Endnotes

[1] These data are part of the Prowess database, published by the Centre for Monitoring the Indian Economy, a private database provider based in Mumbai.

[2] Several papers thus far have shown that firms' access to imported inputs matters for firm performance. Imported inputs provide a channel for learning from new technologies, access to new varieties, access to a higher quality of inputs and higher firm-level productivity and markups (e.g. Amiti and Konings 2007, Kugler and Verhoogen 2012, Goldberg et al. 2010, Halpern et al. 2015, De Loecker et al. 2016).

[3] These data are taken from the Global Antidumping Database (Bown 2012). India is one of the main users of antidumping policy. In our analysis, we study all 500 Indian antidumping cases that were initiated between 1992 and 2007.

[4] Indian antidumping measures are initially imposed for a period of five years, but can be extended further after a so-called sunset review.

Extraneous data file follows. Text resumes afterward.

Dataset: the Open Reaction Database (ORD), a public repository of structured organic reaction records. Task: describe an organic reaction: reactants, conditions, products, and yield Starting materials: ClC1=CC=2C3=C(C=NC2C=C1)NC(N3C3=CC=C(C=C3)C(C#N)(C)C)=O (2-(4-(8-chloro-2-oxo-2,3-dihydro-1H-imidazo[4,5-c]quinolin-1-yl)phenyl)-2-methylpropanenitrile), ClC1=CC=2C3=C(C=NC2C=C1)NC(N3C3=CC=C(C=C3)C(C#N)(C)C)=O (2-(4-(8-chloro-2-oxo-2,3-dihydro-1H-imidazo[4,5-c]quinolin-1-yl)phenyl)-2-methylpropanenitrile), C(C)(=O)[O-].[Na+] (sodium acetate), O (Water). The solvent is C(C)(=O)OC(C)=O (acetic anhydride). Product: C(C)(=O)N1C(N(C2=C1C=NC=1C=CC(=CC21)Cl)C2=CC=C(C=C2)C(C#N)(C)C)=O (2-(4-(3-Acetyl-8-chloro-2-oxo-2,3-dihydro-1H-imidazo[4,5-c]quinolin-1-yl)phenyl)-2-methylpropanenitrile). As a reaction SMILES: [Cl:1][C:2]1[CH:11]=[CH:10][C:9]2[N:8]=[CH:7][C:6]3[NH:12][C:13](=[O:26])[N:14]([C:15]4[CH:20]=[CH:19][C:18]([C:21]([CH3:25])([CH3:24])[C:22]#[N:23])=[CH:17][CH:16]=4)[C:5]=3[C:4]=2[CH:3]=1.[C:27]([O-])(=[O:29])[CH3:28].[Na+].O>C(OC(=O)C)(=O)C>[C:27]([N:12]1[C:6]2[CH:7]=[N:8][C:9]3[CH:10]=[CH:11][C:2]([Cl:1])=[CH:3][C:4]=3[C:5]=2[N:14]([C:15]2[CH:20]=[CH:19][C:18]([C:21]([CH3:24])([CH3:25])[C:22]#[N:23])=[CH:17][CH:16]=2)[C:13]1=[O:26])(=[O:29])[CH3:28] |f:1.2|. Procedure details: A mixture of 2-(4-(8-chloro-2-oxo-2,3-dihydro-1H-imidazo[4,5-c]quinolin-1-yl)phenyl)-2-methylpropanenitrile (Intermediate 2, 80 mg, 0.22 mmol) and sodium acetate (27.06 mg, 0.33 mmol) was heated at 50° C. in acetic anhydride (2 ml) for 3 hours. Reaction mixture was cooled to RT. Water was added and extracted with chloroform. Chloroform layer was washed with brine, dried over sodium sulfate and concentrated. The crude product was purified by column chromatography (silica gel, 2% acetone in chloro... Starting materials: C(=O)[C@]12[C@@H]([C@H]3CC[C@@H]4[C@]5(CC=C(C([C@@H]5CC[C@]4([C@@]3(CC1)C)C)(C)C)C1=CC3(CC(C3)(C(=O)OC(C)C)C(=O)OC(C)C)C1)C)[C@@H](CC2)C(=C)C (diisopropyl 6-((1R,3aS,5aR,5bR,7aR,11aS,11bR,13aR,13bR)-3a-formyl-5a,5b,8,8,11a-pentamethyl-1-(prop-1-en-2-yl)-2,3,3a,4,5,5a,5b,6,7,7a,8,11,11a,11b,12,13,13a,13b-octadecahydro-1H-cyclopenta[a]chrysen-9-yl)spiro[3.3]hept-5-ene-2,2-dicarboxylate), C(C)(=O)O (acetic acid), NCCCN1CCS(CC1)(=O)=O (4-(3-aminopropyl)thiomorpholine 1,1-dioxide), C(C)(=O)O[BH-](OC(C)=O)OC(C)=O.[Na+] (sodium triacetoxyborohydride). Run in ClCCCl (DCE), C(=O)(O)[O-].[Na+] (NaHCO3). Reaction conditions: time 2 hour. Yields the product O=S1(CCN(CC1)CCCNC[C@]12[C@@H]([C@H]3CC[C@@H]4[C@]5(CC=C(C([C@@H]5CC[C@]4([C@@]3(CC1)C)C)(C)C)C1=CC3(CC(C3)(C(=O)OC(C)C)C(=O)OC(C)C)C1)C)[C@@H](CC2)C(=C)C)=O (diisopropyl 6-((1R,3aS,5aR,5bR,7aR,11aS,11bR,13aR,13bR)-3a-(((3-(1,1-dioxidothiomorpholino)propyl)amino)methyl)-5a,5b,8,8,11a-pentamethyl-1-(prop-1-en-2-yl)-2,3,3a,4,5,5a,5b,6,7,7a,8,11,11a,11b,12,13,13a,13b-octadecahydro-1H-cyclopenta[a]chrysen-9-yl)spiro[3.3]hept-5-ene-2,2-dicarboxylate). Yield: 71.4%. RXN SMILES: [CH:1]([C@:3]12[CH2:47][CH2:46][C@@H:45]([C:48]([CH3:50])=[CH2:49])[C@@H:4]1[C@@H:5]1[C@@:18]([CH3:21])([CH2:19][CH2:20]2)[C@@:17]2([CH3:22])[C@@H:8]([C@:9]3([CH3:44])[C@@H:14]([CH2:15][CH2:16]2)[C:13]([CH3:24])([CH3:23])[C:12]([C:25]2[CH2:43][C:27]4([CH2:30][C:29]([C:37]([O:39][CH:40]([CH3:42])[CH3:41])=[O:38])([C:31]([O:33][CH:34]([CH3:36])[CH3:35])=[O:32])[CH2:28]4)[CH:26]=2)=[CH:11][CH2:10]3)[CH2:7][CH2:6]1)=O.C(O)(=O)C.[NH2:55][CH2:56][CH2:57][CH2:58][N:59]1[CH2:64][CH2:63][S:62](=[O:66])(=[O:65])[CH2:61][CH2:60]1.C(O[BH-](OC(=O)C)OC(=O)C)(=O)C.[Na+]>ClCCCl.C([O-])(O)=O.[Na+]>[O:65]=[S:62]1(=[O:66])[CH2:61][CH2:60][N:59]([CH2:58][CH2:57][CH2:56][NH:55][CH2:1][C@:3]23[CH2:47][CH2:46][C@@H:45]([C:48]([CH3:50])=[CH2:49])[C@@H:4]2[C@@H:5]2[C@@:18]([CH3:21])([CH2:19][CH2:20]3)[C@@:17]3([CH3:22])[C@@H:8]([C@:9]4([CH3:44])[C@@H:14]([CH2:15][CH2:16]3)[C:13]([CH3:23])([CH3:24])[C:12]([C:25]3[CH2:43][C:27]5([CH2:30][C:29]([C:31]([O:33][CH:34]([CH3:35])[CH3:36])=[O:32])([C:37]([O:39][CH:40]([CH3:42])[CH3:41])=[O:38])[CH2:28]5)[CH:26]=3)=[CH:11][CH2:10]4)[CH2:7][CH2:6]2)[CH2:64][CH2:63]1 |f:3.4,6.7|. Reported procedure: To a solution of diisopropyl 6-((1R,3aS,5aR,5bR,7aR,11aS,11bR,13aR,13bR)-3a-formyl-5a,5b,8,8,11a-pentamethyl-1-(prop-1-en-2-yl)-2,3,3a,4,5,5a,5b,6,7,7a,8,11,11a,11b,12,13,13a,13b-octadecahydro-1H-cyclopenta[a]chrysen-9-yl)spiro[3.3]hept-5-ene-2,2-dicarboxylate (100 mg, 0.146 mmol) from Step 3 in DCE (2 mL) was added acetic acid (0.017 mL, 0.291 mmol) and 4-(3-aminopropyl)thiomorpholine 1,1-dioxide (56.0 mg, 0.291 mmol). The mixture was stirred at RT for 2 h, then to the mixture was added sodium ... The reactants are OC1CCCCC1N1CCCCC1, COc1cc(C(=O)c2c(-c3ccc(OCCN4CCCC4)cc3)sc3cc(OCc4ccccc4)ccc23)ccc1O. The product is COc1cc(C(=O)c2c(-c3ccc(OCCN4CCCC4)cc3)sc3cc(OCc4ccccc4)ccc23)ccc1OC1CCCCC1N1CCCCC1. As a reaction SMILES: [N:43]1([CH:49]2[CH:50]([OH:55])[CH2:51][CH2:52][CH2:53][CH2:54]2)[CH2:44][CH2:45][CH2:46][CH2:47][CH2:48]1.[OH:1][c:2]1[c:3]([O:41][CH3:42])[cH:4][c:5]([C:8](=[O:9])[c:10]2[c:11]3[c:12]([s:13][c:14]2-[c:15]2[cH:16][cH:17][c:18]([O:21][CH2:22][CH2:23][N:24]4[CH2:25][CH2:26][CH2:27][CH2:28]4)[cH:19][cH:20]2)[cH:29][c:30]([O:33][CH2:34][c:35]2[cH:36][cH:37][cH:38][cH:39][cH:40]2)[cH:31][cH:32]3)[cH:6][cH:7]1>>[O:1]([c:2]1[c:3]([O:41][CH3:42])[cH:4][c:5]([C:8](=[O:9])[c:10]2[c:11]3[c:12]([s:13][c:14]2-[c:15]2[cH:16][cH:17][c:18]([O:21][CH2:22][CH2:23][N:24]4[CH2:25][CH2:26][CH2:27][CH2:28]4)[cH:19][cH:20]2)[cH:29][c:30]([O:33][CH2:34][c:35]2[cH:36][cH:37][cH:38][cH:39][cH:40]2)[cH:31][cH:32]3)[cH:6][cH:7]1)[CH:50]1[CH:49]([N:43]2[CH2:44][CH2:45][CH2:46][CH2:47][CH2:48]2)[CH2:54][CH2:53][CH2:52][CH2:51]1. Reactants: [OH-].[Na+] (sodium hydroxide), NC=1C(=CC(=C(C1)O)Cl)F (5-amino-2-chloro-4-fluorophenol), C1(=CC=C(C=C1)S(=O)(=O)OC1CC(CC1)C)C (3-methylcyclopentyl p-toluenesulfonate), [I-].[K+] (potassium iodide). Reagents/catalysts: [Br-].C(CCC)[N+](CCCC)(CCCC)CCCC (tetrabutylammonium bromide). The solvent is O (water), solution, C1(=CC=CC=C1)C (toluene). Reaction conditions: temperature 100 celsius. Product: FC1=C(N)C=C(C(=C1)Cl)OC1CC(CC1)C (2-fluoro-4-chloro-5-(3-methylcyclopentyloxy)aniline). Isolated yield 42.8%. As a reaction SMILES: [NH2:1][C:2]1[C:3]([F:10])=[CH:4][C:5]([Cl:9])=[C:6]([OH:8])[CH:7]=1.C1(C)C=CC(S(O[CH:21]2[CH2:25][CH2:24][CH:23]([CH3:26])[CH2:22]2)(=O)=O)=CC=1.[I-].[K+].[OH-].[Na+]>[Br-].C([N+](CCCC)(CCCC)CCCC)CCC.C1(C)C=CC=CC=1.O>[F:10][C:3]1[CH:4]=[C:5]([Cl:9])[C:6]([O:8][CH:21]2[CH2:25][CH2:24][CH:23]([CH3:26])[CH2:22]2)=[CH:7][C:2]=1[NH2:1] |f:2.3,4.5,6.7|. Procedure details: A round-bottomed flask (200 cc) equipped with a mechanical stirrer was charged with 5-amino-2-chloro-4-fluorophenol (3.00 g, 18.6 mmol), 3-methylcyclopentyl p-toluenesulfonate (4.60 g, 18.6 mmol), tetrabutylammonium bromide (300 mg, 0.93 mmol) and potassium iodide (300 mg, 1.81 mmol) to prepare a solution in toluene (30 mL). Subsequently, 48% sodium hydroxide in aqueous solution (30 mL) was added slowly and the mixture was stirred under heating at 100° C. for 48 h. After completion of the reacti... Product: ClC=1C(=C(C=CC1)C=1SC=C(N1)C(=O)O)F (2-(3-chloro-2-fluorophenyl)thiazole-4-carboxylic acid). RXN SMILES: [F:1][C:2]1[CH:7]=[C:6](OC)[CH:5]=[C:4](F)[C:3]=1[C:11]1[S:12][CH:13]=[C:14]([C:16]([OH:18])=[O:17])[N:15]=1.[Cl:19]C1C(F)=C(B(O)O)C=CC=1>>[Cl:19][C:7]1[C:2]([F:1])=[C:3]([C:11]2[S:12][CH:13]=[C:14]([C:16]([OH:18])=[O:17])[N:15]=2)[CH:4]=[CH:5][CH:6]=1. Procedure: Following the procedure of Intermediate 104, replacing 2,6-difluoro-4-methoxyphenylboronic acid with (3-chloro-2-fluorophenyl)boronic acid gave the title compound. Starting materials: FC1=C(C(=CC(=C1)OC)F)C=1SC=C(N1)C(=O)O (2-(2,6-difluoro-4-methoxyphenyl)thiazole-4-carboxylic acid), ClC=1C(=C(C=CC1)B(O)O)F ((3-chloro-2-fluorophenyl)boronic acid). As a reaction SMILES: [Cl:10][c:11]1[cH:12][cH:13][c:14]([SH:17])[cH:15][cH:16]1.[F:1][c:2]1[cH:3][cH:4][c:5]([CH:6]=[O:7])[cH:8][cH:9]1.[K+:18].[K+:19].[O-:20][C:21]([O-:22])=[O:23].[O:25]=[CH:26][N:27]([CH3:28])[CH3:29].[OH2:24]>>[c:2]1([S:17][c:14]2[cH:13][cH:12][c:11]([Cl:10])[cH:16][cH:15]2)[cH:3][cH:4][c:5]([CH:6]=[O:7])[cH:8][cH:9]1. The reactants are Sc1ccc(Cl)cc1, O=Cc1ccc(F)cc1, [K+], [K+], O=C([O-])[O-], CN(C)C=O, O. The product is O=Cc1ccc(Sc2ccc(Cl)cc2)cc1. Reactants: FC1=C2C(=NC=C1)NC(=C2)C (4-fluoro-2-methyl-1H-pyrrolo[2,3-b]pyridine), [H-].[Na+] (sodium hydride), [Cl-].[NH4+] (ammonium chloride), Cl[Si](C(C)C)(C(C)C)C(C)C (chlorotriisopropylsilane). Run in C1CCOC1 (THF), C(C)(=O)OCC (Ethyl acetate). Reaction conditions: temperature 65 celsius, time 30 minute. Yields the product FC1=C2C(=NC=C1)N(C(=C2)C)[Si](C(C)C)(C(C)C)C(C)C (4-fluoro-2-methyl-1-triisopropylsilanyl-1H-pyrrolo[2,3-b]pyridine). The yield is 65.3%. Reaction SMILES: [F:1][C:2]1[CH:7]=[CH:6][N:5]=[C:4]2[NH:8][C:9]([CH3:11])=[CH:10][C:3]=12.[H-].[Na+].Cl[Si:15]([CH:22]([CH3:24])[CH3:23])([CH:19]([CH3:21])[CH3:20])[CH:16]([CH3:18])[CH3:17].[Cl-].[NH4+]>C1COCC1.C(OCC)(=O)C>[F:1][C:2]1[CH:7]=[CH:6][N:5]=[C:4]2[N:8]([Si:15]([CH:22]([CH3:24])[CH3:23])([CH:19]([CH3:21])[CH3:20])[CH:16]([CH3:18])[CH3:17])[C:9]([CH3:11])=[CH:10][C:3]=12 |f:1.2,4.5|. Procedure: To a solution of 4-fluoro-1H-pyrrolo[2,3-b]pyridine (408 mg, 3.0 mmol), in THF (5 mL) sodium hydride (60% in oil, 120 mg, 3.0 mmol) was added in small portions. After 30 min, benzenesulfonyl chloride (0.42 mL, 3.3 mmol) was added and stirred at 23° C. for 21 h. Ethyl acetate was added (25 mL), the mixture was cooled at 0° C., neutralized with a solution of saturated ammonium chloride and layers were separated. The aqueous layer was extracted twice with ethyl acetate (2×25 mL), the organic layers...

[5] While several earlier studies have quantified the effects on producers protected by tariffs from import competition (e.g. Konings and Vandenbussche 2005, 2008), to our knowledge this is the first study documenting the effects of tariffs on input-using firms

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Topics:  International trade

Tags:  tariffs, trade, global value chains, GVCs, India, firms, inputs, import

Professor of International Economics, University of Leuven and CEPR Research Fellow

Economist, Research Department, International Labour Organization